In this Interview with the Winner, Melissa Hinshaw catches up with the second-place-winning Corey Flintoff, author of “Collection of the Artist”. Read Flintoff’s winning story here, then get to know him and his work more below.
This piece brings together some epic topics and themes: war, art, love, aging, trauma, relationships, business. Are these usually subjects you write about, or was this new territory for you?
War is a frequent topic for me because I’ve covered several wars as a foreign correspondent. I write about aging because I’m old. I write about love and relationships because…, what’s more important in life? I haven’t written about art before, but I’m inspired by my wife, who is a painter.
I like how having a project gives this story a sort of engine to run off of, gives the characters something to engage with and do. How do you typically create a sense of action in your stories?
Kurt Vonnegut famously said that every character in a story should want something, even if it’s only a glass of water. I think having characters engaged in some unusual project is a good way to express what each of them wants and how they hope to get it.
There’s a sense of trauma in this story, coming from Ross being a veteran but also something to his dealings with Ani and his super productive painting career. How do you see trauma being moved through the characters in this story, and perhaps the reader as well?
Ross’s potential as an artist was blighted by the guilt over his actions during the war. Ani suffered because she loved someone who was so damaged by PTSD that he lashed out against her. I think it’s relatable because so many of us have experienced some version of the way that past traumas affect people throughout their lives.
Hector begins the story as a literal documenter of art, and also functions as the narrator and therefore curator of this story as well. Sneaky move! How do you see Hector’s one-person-removed place in this relationship web as useful for driving the narration of this story?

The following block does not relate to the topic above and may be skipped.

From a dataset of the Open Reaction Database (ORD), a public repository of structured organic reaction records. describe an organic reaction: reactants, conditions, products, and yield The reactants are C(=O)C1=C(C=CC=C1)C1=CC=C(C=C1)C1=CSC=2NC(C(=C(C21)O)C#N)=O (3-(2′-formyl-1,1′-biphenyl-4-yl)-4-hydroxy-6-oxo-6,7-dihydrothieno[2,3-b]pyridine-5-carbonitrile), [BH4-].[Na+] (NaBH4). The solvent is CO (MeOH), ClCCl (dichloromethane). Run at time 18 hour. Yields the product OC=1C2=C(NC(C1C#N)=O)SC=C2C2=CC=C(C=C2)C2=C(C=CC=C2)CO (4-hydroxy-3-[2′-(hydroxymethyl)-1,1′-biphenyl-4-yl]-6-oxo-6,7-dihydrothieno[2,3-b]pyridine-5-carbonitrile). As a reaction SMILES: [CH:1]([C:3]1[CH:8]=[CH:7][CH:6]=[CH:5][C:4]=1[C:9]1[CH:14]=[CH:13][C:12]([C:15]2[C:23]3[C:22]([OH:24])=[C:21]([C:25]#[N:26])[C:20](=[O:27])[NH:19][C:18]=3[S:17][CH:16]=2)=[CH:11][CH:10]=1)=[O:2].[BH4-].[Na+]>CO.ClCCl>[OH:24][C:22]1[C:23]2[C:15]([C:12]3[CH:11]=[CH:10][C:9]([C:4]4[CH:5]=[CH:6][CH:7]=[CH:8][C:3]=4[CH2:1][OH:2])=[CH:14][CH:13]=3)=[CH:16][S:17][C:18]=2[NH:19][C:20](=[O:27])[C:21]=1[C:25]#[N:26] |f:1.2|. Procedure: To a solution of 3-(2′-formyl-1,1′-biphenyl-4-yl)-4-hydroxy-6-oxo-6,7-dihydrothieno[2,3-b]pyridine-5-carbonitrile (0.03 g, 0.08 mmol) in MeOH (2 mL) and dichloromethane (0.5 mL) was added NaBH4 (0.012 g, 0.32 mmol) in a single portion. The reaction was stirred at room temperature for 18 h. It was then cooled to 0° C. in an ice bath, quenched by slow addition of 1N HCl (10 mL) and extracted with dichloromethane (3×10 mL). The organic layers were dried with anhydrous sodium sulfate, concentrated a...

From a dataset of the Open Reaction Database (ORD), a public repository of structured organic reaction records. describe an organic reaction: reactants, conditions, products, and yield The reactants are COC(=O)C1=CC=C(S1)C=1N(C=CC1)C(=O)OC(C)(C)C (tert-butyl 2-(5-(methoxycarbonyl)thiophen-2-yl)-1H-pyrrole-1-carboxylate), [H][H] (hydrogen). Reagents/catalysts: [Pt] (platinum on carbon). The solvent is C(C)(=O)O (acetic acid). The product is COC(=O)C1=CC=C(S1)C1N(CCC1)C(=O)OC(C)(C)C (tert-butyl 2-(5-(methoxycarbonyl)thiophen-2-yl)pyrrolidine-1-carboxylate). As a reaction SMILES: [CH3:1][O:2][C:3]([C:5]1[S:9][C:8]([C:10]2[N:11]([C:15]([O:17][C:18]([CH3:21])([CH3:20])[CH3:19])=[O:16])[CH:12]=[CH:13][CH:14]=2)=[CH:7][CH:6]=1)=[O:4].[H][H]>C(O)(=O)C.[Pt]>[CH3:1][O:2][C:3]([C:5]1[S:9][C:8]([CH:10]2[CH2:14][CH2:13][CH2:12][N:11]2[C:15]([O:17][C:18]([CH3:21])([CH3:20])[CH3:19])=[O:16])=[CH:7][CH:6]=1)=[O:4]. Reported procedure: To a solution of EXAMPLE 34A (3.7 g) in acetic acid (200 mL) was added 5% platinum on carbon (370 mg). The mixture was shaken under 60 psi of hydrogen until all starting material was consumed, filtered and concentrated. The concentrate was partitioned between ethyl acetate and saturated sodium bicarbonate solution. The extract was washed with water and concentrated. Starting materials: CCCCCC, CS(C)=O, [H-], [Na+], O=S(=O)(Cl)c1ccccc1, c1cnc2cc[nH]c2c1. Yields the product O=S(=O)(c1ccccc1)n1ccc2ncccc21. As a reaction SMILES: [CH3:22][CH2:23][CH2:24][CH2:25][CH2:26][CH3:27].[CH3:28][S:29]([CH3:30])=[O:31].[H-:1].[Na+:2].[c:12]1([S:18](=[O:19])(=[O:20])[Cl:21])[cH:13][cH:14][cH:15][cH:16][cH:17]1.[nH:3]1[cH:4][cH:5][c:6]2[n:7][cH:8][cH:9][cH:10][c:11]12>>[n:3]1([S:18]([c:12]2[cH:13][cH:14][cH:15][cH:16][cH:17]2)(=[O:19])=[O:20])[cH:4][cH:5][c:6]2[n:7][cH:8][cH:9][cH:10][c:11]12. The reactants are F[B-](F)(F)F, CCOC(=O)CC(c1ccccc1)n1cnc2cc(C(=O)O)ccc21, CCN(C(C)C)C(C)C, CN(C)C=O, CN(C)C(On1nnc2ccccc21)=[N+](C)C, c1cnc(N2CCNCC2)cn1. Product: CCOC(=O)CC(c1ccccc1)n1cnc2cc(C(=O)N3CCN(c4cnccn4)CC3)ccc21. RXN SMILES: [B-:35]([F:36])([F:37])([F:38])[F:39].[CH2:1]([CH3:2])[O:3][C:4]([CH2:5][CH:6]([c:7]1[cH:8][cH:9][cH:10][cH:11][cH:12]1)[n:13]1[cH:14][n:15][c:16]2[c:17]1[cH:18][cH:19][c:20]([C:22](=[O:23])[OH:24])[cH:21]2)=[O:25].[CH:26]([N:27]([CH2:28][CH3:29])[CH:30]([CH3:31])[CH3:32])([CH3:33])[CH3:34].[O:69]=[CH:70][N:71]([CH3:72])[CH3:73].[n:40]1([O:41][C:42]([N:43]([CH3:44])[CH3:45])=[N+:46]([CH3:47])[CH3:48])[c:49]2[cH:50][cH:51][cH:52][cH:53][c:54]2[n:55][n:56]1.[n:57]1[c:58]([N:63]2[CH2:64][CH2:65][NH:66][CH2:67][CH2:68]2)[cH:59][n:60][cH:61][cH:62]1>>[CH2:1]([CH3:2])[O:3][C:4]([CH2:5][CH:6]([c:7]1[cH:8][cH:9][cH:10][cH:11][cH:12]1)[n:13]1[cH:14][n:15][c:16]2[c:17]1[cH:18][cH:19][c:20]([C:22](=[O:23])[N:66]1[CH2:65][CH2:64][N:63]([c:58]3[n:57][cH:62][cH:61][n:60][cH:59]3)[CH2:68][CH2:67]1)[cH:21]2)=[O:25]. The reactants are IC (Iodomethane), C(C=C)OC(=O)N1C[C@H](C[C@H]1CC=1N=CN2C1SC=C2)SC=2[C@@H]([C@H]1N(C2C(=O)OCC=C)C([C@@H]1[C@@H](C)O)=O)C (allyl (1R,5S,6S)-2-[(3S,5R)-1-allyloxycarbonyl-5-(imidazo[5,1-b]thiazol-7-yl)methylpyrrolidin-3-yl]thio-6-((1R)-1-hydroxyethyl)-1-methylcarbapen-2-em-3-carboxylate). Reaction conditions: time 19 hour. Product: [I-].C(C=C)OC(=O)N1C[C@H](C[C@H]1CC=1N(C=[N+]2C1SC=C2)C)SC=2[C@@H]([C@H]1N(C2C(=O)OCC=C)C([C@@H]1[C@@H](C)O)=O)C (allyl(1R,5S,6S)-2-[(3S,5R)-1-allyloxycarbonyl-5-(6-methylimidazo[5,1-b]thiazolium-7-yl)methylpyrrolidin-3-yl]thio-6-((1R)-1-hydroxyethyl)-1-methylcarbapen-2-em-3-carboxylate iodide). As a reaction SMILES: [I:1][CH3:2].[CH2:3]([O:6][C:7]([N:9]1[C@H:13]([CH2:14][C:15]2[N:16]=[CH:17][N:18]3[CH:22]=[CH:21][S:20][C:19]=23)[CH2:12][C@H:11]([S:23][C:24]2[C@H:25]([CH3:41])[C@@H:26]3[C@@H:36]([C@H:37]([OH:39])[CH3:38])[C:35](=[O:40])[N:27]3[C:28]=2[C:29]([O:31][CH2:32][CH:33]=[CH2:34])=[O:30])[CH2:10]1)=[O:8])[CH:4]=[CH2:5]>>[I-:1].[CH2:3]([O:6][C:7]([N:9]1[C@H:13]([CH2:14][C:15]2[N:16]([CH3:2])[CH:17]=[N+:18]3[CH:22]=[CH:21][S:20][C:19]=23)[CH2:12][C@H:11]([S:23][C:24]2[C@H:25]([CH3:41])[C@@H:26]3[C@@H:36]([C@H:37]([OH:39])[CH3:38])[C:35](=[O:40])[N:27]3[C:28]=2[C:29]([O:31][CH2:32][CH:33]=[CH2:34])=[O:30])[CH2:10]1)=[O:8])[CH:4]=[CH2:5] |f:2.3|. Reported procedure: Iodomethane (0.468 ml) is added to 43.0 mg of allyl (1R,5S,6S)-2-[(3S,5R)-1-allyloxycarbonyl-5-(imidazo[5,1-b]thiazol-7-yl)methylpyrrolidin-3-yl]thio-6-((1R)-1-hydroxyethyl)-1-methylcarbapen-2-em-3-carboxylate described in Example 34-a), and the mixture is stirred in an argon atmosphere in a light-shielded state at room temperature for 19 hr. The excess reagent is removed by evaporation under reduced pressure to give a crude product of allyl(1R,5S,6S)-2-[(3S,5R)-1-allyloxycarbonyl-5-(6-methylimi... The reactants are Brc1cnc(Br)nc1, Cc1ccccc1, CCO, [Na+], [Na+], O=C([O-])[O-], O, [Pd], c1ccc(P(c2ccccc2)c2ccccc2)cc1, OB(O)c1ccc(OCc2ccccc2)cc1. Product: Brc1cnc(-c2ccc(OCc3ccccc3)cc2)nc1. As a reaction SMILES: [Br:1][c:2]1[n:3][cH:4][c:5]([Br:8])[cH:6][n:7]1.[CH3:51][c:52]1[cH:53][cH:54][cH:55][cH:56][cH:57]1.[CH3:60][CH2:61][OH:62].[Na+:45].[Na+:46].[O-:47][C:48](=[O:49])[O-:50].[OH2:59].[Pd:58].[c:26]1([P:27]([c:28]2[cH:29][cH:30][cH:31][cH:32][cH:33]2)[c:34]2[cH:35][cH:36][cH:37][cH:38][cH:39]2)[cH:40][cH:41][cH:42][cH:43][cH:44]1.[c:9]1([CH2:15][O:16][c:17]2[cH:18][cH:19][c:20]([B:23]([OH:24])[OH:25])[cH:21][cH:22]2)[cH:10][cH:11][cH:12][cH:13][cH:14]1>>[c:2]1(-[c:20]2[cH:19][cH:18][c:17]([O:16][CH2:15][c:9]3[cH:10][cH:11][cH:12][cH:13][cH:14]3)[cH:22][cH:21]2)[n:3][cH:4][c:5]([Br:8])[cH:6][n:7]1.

I conceived of this story as something like a theatrical piece, where the reader gets to watch the scene as it plays out. It seemed like a good idea to have a sympathetic observer who could stand in for the reader. As a business person, Hector can see how precarious the lives of these artists are. As a relative outsider, he can ask Ani and Lorna to explain things to him. As a non-expert, he can look at Ross’s paintings without over-interpreting them.
I love the way that Ross is present in this story not only through his art and relationship with Ani, but through his grime. Tell us about creating the scene of an art studio with words.
Painting is messy. Unlike writing, it gets under your fingernails. It spatters. It drips. It smells of oils and thinners and chalk dust and charcoal. It gets on everything and colors everything, and in Ross’s case, it leaves traces of his personality everywhere.
There seems to be a deep and twisted backstory to Ani and Ross’ relationship especially. Have you written more about them elsewhere? If not, what kind of story do you imagine it is?
I haven’t written about these two before, but I know a lot of artists who are in relationships with other artists, often in other pursuits—dancers with painters, musicians with writers or actors. One artist can often understand another’s challenges, but there’s also built-in conflict because of the ego and commitment that each person’s art demands. I imagine that Ani and Ross were attracted to each other’s talent and commitment. In the big nude that he painted of Ani, he was stressing her strength and dynamism as a dancer. She defended his work, both during and after his life. Ross’s mental-health struggles and his PTSD ruined their relationship as a couple. He bullied and abused her in pursuit of that image that he did and did not want to see.
How do you view your relationship to art as a writer? How do you view writing as an art?
Writing is the art that allows me to deal with traumas that I can’t express otherwise. I can pretend “it happened to someone else,” and then explore what that trauma or that unrevealed secret does to the character’s life.
If this story were a painting, what would it look like? Abstract or figurative? Big or small? Oil, acrylic, watercolor, something else?
It would be a big oil, figurative but not realistic. It would be unruly and imprecise.
Interviewed by Melissa Hinshaw